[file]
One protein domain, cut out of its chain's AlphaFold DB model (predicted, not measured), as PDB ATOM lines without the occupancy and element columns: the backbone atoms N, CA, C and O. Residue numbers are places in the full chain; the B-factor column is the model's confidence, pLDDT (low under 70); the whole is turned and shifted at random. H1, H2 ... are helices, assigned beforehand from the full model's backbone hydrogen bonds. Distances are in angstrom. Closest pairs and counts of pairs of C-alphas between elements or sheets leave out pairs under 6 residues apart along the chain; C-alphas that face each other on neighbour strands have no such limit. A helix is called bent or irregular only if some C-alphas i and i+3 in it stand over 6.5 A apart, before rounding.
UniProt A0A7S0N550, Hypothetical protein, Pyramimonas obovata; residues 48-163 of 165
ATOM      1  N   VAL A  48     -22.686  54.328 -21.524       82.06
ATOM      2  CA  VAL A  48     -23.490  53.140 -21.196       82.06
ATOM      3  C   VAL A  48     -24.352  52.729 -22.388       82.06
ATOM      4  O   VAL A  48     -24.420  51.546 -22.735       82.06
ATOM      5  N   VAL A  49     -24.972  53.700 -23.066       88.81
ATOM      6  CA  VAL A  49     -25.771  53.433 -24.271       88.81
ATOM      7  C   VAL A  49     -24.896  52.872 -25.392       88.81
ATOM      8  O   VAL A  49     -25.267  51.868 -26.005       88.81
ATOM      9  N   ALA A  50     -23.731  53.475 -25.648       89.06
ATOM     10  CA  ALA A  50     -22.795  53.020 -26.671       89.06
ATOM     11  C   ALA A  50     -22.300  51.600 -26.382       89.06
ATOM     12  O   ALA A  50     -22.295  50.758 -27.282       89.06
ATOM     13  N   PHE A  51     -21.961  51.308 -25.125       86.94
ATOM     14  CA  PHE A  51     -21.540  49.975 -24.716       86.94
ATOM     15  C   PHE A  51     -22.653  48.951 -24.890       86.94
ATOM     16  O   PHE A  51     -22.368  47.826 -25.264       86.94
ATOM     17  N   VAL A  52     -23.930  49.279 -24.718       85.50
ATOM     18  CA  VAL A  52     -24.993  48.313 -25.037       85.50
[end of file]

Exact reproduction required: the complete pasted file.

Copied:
One protein domain, cut out of its chain's AlphaFold DB model (predicted, not measured), as PDB ATOM lines without the occupancy and element columns: the backbone atoms N, CA, C and O. Residue numbers are places in the full chain; the B-factor column is the model's confidence, pLDDT (low under 70); the whole is turned and shifted at random. H1, H2 ... are helices, assigned beforehand from the full model's backbone hydrogen bonds. Distances are in angstrom. Closest pairs and counts of pairs of C-alphas between elements or sheets leave out pairs under 6 residues apart along the chain; C-alphas that face each other on neighbour strands have no such limit. A helix is called bent or irregular only if some C-alphas i and i+3 in it stand over 6.5 A apart, before rounding.
UniProt A0A7S0N550, Hypothetical protein, Pyramimonas obovata; residues 48-163 of 165
ATOM      1  N   VAL A  48     -22.686  54.328 -21.524       82.06
ATOM      2  CA  VAL A  48     -23.490  53.140 -21.196       82.06
ATOM      3  C   VAL A  48     -24.352  52.729 -22.388       82.06
ATOM      4  O   VAL A  48     -24.420  51.546 -22.735       82.06
ATOM      5  N   VAL A  49     -24.972  53.700 -23.066       88.81
ATOM      6  CA  VAL A  49     -25.771  53.433 -24.271       88.81
ATOM      7  C   VAL A  49     -24.896  52.872 -25.392       88.81
ATOM      8  O   VAL A  49     -25.267  51.868 -26.005       88.81
ATOM      9  N   ALA A  50     -23.731  53.475 -25.648       89.06
ATOM     10  CA  ALA A  50     -22.795  53.020 -26.671       89.06
ATOM     11  C   ALA A  50     -22.300  51.600 -26.382       89.06
ATOM     12  O   ALA A  50     -22.295  50.758 -27.282       89.06
ATOM     13  N   PHE A  51     -21.961  51.308 -25.125       86.94
ATOM     14  CA  PHE A  51     -21.540  49.975 -24.716       86.94
ATOM     15  C   PHE A  51     -22.653  48.951 -24.890       86.94
ATOM     16  O   PHE A  51     -22.368  47.826 -25.264       86.94
ATOM     17  N   VAL A  52     -23.930  49.279 -24.718       85.50
ATOM     18  CA  VAL A  52     -24.993  48.313 -25.037       85.50